Coming to the end of the school year, my son and I had already attempted all sorts of dyeing projects together. Eucalyptus bark, fig leaves, and oak galls are just a few of the natural materials that we tried. In April, we made a list of the strange things we hadn't yet experimented with but had considered:
Nasturtium flowers, indigo, moss or lichen, red onion skins, coffee grounds, dandelion root, beets, and sour grass. We chose three projects; this is what we got!
We literally hammered stems, leaves, and flowers into a pre-mordanted fabric. It was strange. I liked this process way more than my son. I thought this would be the highlight of his year (in the dyeing dept), getting to be a little dramatic by using a hammer, but he petered out pretty fast, and I happily finished the project with zest. After the transfer of color, we (I) rolled the napkins and tied them with cotton string. I follow a woman on instagram who dyes this way all the time, so I tried to mimic her work. I then simmered the bundled fabric in oak tannins, and let them sit for a day before unwrapping. Big reveal was the intense color of the sour grass petals. Very bright yellow...
It's a sad fact that even though I like coffee, I can't drink it. My system is hyper sensitive, and being awake for 72 hours in a row after an accidental cup (oops, sorry, forgot you wanted decaf!) is not fun. My husband, however, is an addict. With permission, we emptied our cabinets and freezer of all our old coffee, and made a strong brew, which the little one wanted to try. The orange cup from France came off the shelf (bordered by the two undyed napkins), and he got his first taste of probably the worst coffee ever made.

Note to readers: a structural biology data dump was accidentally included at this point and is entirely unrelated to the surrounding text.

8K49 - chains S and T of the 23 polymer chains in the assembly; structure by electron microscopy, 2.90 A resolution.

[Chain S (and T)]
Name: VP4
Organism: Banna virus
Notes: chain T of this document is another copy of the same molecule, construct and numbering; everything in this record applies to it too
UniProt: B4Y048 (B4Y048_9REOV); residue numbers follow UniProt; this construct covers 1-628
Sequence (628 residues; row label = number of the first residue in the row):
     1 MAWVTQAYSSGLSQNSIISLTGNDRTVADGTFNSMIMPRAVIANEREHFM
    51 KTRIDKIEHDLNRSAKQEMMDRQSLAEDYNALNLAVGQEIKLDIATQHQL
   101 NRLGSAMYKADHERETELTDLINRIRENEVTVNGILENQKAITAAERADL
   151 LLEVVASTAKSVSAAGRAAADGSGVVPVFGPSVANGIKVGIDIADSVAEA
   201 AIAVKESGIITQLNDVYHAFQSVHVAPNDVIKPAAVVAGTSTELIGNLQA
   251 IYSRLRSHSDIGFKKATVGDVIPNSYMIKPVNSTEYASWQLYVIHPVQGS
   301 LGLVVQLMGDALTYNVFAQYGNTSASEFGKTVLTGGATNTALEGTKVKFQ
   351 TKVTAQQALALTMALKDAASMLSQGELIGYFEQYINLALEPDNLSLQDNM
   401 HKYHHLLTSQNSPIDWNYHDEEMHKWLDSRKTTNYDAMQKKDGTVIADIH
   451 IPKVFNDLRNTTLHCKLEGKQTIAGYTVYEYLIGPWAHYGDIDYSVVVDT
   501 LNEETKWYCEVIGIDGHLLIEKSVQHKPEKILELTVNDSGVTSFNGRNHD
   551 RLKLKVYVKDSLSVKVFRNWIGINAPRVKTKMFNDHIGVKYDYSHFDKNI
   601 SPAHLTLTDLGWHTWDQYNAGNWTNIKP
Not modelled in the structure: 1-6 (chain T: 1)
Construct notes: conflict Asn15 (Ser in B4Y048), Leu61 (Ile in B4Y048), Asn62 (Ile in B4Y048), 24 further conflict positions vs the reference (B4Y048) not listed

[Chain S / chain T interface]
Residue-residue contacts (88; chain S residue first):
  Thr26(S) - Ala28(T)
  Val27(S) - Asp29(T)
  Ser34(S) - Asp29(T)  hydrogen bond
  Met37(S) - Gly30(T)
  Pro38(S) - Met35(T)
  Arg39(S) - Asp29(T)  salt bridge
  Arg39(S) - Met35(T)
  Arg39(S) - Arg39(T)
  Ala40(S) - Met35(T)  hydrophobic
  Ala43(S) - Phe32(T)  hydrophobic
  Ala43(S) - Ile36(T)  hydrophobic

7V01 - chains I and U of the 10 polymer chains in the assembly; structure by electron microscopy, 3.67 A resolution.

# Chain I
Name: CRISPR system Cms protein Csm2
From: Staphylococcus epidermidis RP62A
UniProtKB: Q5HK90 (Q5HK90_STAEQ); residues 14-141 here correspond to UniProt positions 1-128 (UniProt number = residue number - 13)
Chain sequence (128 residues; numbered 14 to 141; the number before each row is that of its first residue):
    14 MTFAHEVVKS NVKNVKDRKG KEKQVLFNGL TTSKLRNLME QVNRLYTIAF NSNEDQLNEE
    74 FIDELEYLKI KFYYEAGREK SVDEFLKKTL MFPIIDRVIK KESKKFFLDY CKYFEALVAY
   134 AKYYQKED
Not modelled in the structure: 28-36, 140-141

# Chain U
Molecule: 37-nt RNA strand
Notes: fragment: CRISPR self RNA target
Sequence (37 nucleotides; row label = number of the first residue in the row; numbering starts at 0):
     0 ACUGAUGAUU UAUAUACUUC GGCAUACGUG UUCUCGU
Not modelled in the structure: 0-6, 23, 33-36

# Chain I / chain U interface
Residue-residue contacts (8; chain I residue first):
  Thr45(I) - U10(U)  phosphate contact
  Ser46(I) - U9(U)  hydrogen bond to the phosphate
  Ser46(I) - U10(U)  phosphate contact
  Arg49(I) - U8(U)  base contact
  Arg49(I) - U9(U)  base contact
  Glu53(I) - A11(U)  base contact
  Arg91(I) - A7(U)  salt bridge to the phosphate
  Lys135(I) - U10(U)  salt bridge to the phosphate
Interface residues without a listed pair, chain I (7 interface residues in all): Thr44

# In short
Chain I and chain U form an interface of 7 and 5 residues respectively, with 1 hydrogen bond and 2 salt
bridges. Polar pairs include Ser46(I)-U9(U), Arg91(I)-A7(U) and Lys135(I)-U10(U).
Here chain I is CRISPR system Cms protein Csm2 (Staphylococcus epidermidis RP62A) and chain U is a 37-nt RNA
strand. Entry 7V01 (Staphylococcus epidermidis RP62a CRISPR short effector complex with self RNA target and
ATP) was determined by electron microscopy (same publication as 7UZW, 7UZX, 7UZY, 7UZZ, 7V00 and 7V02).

Once the napkins were dyed, rinsed, and dried. We popped one into my purse, went to our favorite coffee spot, and treated ourselves to proper coffee. The latte colored napkin took its very first field trip!
We waited all year before embarking on indigo. I knew it was a tricky dye to work with, and that there were some extra chemicals involved, so I wanted us to have a little bit of experience under our belts before this adventure. Making indigo dye from scratch is tricky business. First you need to grow the plant, then harvest and ferment it (kind of like tea), and then process the fermented leaves into a dye mixture (watch this awesome video!). Instead, I bought dehydrated dye mix from a supplier, and made the indigo dye vat from the crystals. Even at this point there was soda ash and another strange chemically thing to add in.
Handling the dye is altogether different, too. You have to be extremely gentle while working with the liquid dye, careful not to mix in much oxygen. So we read the instructions carefully--four or five times over. In the end (after a very dramatic color change when the napkins came out of the dye vat green, shifted to a shimmery purple, then eventually landed on deep blue), our napkins came out very indigo-looking--and with leftover dye in went a t-shirt, and a few other garments that needed a boost of something new. I'd say this was the most fun and rewarding dyeing experience of the year.
So that closes out our year of homeschooling science, folks! I can pretty much say that I enjoyed every minute of it--and the student, well... he's ready for some airplane launching and microscope gazing... :) In the meantime, we have a tablecloth to dye, because look at all of these amazing napkins we need to put to use!
Published: June 27, 2016 | Filed under: Home